Received Admiral Du Pont's detailed report with those of his officers. The document is not such as I should have expected from him a short time ago, but matters of late prevent me from feeling any real disappointment. Fox went last night to New York in anticipation of such a report. The tone and views of the sub-reports have the ring, or want of ring, of the Admiral in command. Discouragement when there should be encouragement. A pall is thrown over all. Nothing has been done, and it is the recommendation of all, from the Admiral down, that no effort be made to do anything. [Du Pont] has got his subordinates to sustain him in a proceeding that his sense of right tells him is wrong.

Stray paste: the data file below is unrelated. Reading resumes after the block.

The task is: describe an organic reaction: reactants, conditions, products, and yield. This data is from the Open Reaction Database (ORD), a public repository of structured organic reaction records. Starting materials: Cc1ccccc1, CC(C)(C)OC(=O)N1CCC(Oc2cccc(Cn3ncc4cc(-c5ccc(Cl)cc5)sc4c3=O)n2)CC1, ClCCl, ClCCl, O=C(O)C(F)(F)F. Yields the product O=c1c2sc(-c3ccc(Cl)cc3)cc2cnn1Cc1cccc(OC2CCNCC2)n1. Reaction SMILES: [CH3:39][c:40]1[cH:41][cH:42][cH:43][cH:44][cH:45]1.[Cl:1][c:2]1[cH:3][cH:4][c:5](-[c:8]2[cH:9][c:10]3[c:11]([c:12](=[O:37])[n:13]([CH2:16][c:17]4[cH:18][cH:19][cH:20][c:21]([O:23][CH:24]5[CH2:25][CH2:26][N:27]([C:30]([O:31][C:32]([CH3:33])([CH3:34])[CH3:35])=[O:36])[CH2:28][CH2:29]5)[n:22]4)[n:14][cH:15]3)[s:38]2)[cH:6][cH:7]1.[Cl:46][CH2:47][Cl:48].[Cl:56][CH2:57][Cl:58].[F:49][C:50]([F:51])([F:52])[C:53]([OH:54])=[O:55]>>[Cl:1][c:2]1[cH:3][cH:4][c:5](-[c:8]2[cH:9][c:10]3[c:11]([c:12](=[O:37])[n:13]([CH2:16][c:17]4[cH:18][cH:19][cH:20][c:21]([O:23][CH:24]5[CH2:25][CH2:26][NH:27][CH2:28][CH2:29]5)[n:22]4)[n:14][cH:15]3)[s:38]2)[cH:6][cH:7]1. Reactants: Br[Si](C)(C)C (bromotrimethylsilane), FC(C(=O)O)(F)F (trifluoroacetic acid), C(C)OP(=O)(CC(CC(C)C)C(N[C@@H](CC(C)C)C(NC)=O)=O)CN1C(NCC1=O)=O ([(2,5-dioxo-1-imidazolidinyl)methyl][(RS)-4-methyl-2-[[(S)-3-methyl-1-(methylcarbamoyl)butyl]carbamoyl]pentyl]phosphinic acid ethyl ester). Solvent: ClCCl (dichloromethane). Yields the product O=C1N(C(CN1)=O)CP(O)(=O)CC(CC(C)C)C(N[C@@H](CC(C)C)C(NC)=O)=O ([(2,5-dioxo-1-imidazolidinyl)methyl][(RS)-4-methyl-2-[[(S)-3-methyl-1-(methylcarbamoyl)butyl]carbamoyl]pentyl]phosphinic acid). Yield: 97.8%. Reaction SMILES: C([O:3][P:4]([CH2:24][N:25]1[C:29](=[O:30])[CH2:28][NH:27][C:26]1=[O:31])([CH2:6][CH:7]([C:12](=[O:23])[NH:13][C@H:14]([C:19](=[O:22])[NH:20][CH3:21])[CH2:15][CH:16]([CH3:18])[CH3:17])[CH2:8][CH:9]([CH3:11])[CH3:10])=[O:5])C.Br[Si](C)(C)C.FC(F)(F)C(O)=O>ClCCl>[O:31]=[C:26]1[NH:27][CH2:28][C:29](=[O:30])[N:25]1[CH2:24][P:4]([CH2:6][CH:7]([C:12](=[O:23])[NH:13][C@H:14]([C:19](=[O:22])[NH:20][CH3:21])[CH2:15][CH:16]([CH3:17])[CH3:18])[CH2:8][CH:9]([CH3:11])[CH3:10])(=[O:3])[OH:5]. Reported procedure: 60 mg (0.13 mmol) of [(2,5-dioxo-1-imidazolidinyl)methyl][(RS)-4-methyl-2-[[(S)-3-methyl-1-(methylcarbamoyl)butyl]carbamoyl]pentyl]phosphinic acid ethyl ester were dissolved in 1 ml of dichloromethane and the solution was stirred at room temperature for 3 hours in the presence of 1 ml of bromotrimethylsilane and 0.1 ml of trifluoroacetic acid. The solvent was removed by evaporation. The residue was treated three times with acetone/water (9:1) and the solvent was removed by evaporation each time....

I am by no means confident that we are acting wisely in expending so much strength and effort on Charleston, a place of no strategic importance, but it is lamentable to witness the tone, language, absence of vitality and vigor, and want of zeal among so many of the best officers of the service. I cannot be mistaken as to the source and cause. A magnetic power in the head, which should have inspired and stimulated them, is wanting; they have been discouraged instead of being encouraged, depressed not strengthened.
SOURCE: Gideon Welles, Diary of Gideon Welles, Secretary of the Navy Under Lincoln and Johnson, Vol. 1: 1861 – March 30, 1864, p. 276-7